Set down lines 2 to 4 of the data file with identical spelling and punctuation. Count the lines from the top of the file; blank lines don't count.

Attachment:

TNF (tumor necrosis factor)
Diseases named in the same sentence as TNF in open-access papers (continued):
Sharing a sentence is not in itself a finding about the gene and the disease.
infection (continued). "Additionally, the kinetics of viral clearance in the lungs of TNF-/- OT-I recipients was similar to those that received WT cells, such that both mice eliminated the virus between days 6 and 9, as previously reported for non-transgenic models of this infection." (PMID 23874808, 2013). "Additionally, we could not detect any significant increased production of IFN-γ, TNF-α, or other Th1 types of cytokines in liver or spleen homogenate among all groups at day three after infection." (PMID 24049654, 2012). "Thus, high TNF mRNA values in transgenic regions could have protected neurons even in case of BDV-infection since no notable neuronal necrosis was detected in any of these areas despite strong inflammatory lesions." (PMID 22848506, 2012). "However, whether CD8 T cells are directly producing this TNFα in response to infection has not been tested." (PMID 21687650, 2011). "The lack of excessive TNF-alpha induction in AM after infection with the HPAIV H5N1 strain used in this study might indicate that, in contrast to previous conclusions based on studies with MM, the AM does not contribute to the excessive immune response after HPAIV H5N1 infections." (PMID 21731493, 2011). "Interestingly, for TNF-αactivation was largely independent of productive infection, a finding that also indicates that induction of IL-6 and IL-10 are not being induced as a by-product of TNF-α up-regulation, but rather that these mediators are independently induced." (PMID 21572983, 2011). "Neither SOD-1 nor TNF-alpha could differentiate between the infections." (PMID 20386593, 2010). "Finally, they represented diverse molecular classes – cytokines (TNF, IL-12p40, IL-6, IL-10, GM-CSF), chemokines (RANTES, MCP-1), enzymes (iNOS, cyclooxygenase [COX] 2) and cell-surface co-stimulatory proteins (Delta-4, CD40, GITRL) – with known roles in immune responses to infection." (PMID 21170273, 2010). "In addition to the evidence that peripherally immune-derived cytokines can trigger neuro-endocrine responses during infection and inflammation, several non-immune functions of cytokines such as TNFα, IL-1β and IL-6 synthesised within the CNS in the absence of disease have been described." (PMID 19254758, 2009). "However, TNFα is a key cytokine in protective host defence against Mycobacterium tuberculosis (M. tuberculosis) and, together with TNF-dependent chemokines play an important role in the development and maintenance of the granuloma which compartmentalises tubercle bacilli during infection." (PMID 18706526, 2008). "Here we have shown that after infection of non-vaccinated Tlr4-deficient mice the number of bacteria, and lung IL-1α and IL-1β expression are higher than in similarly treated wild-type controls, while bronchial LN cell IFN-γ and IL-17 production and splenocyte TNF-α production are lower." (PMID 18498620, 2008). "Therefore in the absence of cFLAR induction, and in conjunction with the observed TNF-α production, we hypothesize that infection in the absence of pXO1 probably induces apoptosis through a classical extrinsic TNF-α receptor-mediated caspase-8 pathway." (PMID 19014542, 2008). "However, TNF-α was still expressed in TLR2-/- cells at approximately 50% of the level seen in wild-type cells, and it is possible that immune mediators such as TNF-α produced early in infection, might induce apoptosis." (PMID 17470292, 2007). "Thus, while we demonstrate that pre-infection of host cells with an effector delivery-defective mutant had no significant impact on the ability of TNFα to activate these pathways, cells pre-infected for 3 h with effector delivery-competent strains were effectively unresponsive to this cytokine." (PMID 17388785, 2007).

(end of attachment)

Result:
Diseases named in the same sentence as TNF in open-access papers (continued):
Sharing a sentence is not in itself a finding about the gene and the disease.
infection (continued). "Additionally, the kinetics of viral clearance in the lungs of TNF-/- OT-I recipients was similar to those that received WT cells, such that both mice eliminated the virus between days 6 and 9, as previously reported for non-transgenic models of this infection." (PMID 23874808, 2013). "Additionally, we could not detect any significant increased production of IFN-γ, TNF-α, or other Th1 types of cytokines in liver or spleen homogenate among all groups at day three after infection." (PMID 24049654, 2012). "Thus, high TNF mRNA values in transgenic regions could have protected neurons even in case of BDV-infection since no notable neuronal necrosis was detected in any of these areas despite strong inflammatory lesions." (PMID 22848506, 2012). "However, whether CD8 T cells are directly producing this TNFα in response to infection has not been tested." (PMID 21687650, 2011). "The lack of excessive TNF-alpha induction in AM after infection with the HPAIV H5N1 strain used in this study might indicate that, in contrast to previous conclusions based on studies with MM, the AM does not contribute to the excessive immune response after HPAIV H5N1 infections." (PMID 21731493, 2011). "Interestingly, for TNF-αactivation was largely independent of productive infection, a finding that also indicates that induction of IL-6 and IL-10 are not being induced as a by-product of TNF-α up-regulation, but rather that these mediators are independently induced." (PMID 21572983, 2011). "Neither SOD-1 nor TNF-alpha could differentiate between the infections." (PMID 20386593, 2010). "Finally, they represented diverse molecular classes – cytokines (TNF, IL-12p40, IL-6, IL-10, GM-CSF), chemokines (RANTES, MCP-1), enzymes (iNOS, cyclooxygenase [COX] 2) and cell-surface co-stimulatory proteins (Delta-4, CD40, GITRL) – with known roles in immune responses to infection." (PMID 21170273, 2010). "In addition to the evidence that peripherally immune-derived cytokines can trigger neuro-endocrine responses during infection and inflammation, several non-immune functions of cytokines such as TNFα, IL-1β and IL-6 synthesised within the CNS in the absence of disease have been described." (PMID 19254758, 2009). "However, TNFα is a key cytokine in protective host defence against Mycobacterium tuberculosis (M. tuberculosis) and, together with TNF-dependent chemokines play an important role in the development and maintenance of the granuloma which compartmentalises tubercle bacilli during infection." (PMID 18706526, 2008). "Here we have shown that after infection of non-vaccinated Tlr4-deficient mice the number of bacteria, and lung IL-1α and IL-1β expression are higher than in similarly treated wild-type controls, while bronchial LN cell IFN-γ and IL-17 production and splenocyte TNF-α production are lower." (PMID 18498620, 2008). "Therefore in the absence of cFLAR induction, and in conjunction with the observed TNF-α production, we hypothesize that infection in the absence of pXO1 probably induces apoptosis through a classical extrinsic TNF-α receptor-mediated caspase-8 pathway." (PMID 19014542, 2008). "However, TNF-α was still expressed in TLR2-/- cells at approximately 50% of the level seen in wild-type cells, and it is possible that immune mediators such as TNF-α produced early in infection, might induce apoptosis." (PMID 17470292, 2007). "Thus, while we demonstrate that pre-infection of host cells with an effector delivery-defective mutant had no significant impact on the ability of TNFα to activate these pathways, cells pre-infected for 3 h with effector delivery-competent strains were effectively unresponsive to this cytokine." (PMID 17388785, 2007).